How do you know if you have a blocked tear duct, and how can you treat it?

26 July 2022

Author: Kate Green

blocked tear duct

What is a blocked tear duct?

 

Your tear system is what keeps your eyes hydrated and slightly wet, but not so watery that your vision becomes impaired. It is comprised of three parts – your lacrimal glands, puncta, and nasolacrimal ducts. Each of these parts has a role in ensuring that your eye remains hydrated and that fluid is able to drain and be replaced again effectively.

 

The lacrimal glands are found inside your upper eyelids above each eye. The tears flow from your lacrimal glands to cover the surface of each eye, before draining into the puncta. The puncta are openings on the inner corners of your upper and lower eyelids. This is where the tears flow in order to leave your eye. Your nasolacrimal ducts (also known as tear ducts) are connected to the puncta and are responsible for draining your tear fluid into your nose to leave the tear system. When your nasolacrimal ducts become blocked, fluid can’t drain effectively from the eye, leading to a range of symptoms we’ll touch on shortly.

 

What causes blocked tear ducts?

 

We’ve just outlined what technically causes a blocked tear duct, but what actually leads to a blockage in the nasolacrimal duct in the first place? There are a number of causes, beginning with a congenital blockage which is relatively common in babies. This is often because the tear duct is not fully developed, or the nasolacrimal duct is covered by a thin membrane.

 

Tumours along the tear drainage system or in the nose can also cause blockages. On top of this, you may find that your puncta become narrower with age, making a blockage more likely. Your puncta can also narrow as a result of infection or inflammation, particularly if this is something you regularly experience. Injury or trauma to the face is another factor that can cause blocked tear ducts. This is because tiny particles of dislodged skin cells can lead to blockages.

 

If old tears remain in your drainage system for too long, they can lead to the growth of bacteria, viruses and sometimes even fungi, in turn causing inflammation and infections in and around the eyes.

 

What are the symptoms of a blocked tear duct?

 

Blocked tear ducts can manifest themselves in a number of ways with a variety of symptoms occurring as a result. If you have a blocked tear duct, you might experience some of the following symptoms:

  • Excessively watery eyes
  • Swelling and pain around the eye’s inside corner
  • Red eyes
  • Blurry vision
  • Eye infections which recur
  • Crusting and discharge or pus from the eyelids
  • Itchiness in and around the eye
  • Fever

 

Blocked tear ducts may also occur as a side effect of cancer treatments such as radiotherapy and chemotherapy, whether you are currently receiving these treatments or have done in the past.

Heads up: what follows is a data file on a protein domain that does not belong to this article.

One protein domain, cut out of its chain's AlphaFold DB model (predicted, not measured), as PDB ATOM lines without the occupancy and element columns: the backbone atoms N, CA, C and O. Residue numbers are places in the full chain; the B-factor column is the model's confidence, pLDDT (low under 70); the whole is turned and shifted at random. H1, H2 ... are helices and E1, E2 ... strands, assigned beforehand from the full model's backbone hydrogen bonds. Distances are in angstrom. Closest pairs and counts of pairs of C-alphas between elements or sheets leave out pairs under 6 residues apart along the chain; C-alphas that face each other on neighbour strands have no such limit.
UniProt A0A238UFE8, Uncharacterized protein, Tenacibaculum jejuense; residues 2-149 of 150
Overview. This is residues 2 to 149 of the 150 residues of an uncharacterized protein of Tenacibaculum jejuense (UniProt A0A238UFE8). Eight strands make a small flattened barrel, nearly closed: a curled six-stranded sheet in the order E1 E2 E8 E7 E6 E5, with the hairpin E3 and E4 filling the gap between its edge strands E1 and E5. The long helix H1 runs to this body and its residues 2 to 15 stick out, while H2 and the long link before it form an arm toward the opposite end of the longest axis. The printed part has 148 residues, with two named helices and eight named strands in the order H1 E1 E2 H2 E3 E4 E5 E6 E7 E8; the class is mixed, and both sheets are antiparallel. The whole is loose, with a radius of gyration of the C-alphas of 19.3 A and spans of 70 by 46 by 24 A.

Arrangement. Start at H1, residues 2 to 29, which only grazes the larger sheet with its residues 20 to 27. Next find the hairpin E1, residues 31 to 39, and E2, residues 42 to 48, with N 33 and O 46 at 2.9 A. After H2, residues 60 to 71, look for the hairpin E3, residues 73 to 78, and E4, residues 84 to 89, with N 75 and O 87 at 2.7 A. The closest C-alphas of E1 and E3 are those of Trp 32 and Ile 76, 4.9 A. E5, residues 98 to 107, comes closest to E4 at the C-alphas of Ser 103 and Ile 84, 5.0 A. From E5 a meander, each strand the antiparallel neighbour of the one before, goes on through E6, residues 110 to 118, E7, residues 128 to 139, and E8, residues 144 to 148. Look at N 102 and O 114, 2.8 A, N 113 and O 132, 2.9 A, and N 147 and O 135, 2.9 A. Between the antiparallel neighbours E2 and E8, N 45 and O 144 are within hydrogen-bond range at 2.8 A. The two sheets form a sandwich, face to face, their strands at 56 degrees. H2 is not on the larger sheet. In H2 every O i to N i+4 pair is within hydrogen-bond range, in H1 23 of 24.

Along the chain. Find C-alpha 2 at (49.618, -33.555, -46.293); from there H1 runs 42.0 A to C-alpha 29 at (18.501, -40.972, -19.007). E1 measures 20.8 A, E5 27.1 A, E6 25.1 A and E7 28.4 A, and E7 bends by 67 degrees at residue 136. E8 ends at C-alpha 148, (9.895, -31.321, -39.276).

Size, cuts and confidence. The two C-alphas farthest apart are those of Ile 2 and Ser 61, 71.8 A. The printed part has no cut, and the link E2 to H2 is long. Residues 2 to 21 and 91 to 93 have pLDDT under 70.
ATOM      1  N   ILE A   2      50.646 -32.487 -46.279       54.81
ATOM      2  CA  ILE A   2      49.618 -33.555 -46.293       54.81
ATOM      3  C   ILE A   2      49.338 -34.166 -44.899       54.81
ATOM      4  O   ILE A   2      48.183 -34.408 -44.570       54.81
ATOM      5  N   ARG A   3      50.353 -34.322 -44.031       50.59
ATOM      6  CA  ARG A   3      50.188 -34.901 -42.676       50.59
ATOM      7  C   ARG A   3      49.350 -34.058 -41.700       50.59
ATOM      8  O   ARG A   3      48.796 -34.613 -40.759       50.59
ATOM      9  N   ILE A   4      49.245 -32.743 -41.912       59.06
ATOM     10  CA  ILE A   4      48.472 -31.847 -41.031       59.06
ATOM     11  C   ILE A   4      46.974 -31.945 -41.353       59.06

How can you treat a blocked tear duct?

 

In babies, a congenital blocked tear duct almost always improves within the first year without requiring any treatment. For adults, the most common treatment for blocked tear ducts is oral antibiotics, which work for the majority of cases. Blocked tear ducts are nearly always treatable, but the type of treatment that you’ll be recommended depends on what’s causing your blocked tear duct.

 

For more severe blockages, oral antibiotics might not work as well, so in these cases you could be recommended antibiotic ointment or eye drops to apply directly to the eye. If your blocked tear duct persists and recurs regularly, there are also surgical options. One of these involves probing the tear duct to poke out any blockages, while a more invasive surgery removes some bone using a laser, in order to open up the tear duct further.

 

When should you seek medical advice?

 

You should seek medical advice if you experience:

  • Unusually watery eyes for several days
  • Repeated eye infections
  • Other eye discharge like pus
  • Crusting around the eye

 

Thankfully, treatments are available for just about any cause or severity of tear duct infection so, if you’re diagnosed with a blocked tear duck, the prognosis is good.

 

What are the risk factors for developing blocked tear ducts?

 

As we previously touched on, your puncta narrow as a natural result of ageing, making tear duct blockages more likely. This narrowing can also occur due to eye inflammation such as uveitis, a condition whereby the blood flow to your retina is impacted, affecting your vision negatively. The inflammation naturally narrows your puncta, as do some types of glaucoma treatment eye drops.

 

You also should be especially aware of a potential blocked tear duct if you have previously had surgery on your eye, eyelid, nasal passage or sinuses. It is possible that you are dealing with scarring in your duct following these surgeries, increasing your risk of experiencing a blockage later in life. Other things which can increase your risk factor for suffering with blocked tear ducts include:

  • Glaucoma
  • Recurrent eye infections
  • Eye inflammation like uveitis

 

How can you reduce your risk?

 

Reducing your risk for blocked tear ducts comes hand in hand with reducing your risk of eye infections, as one leads to the other. Most of the advice around ways in which to reduce your risk of blocked tear ducts involves practicing good eye and contact lens hygiene. The best things you can do to have the biggest impact are:

  • Don’t touch your eyes without washing hands
  • Replace your eye makeup regularly
  • Don’t share eye makeup with others – helps to prevents cross contamination
  • Don’t rub your eyes too hard
  • Practice good contact lens hygiene

 

It’s important to keep monitoring any change to your eye health so you can act promptly when the time comes, in order to protect your vision as much as possible.


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